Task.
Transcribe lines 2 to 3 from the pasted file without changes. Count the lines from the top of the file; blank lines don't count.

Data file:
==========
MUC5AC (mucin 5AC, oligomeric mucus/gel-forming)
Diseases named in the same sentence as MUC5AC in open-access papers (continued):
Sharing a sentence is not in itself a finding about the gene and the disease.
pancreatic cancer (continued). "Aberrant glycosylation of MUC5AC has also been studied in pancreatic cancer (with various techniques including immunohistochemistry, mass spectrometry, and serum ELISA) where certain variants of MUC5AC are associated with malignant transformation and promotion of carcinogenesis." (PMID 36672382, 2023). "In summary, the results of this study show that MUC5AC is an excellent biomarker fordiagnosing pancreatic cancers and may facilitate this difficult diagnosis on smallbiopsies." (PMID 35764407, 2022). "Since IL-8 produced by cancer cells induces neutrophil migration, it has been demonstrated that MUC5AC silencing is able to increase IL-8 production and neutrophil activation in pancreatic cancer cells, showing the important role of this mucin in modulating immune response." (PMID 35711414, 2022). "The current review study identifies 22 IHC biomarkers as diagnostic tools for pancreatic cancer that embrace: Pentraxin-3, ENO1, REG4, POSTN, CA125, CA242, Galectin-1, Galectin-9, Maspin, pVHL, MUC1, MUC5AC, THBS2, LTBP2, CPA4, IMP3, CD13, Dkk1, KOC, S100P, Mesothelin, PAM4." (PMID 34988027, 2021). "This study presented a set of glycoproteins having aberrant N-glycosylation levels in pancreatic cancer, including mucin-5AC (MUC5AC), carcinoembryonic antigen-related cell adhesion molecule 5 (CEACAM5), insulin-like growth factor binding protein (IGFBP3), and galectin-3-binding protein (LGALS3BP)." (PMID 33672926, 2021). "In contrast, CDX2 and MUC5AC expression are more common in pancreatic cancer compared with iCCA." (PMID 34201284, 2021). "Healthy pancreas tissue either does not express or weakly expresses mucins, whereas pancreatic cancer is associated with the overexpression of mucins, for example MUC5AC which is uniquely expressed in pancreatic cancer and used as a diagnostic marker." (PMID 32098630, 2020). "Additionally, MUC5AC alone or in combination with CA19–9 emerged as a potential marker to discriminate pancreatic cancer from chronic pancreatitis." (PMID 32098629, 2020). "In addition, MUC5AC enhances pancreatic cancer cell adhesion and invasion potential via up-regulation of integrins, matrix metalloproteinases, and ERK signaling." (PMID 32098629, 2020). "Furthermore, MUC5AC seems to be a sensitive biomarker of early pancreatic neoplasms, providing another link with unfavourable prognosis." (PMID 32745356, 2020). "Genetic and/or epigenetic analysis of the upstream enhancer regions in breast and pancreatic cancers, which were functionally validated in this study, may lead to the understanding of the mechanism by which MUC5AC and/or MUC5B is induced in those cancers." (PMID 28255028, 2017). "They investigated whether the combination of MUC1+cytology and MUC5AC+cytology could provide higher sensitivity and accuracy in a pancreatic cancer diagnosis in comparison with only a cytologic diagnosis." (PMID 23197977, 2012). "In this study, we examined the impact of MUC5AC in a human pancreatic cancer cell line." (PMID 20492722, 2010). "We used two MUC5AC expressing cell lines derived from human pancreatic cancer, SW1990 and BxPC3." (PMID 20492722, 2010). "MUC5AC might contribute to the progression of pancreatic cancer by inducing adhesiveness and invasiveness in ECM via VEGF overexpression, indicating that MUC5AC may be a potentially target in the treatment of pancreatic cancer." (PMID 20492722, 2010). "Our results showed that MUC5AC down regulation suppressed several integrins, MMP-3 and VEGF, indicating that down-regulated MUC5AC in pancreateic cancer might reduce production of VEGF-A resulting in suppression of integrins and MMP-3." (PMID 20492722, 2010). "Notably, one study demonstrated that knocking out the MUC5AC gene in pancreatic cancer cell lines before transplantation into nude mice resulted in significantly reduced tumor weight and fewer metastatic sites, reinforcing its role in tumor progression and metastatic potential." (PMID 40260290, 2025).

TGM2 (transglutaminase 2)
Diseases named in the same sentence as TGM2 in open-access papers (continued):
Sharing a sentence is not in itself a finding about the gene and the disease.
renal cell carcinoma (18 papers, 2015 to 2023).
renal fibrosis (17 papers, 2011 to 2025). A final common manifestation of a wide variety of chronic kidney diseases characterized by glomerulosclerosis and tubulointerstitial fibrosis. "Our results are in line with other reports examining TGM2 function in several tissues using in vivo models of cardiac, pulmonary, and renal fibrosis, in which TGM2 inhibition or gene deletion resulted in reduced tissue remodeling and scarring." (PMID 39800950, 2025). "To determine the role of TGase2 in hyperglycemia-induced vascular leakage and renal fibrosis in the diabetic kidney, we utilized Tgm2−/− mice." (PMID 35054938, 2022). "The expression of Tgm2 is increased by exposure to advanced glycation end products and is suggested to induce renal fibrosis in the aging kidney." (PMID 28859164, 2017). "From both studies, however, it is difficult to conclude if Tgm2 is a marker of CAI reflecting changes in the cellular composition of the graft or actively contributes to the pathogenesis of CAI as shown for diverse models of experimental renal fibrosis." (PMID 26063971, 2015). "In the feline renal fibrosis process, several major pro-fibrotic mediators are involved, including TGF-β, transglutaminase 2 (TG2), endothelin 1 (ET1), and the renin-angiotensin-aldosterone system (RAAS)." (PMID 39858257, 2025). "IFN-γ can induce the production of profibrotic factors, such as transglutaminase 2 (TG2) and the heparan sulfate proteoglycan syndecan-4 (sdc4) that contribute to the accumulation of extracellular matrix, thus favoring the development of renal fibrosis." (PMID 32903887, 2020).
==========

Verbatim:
Diseases named in the same sentence as MUC5AC in open-access papers (continued):
Sharing a sentence is not in itself a finding about the gene and the disease.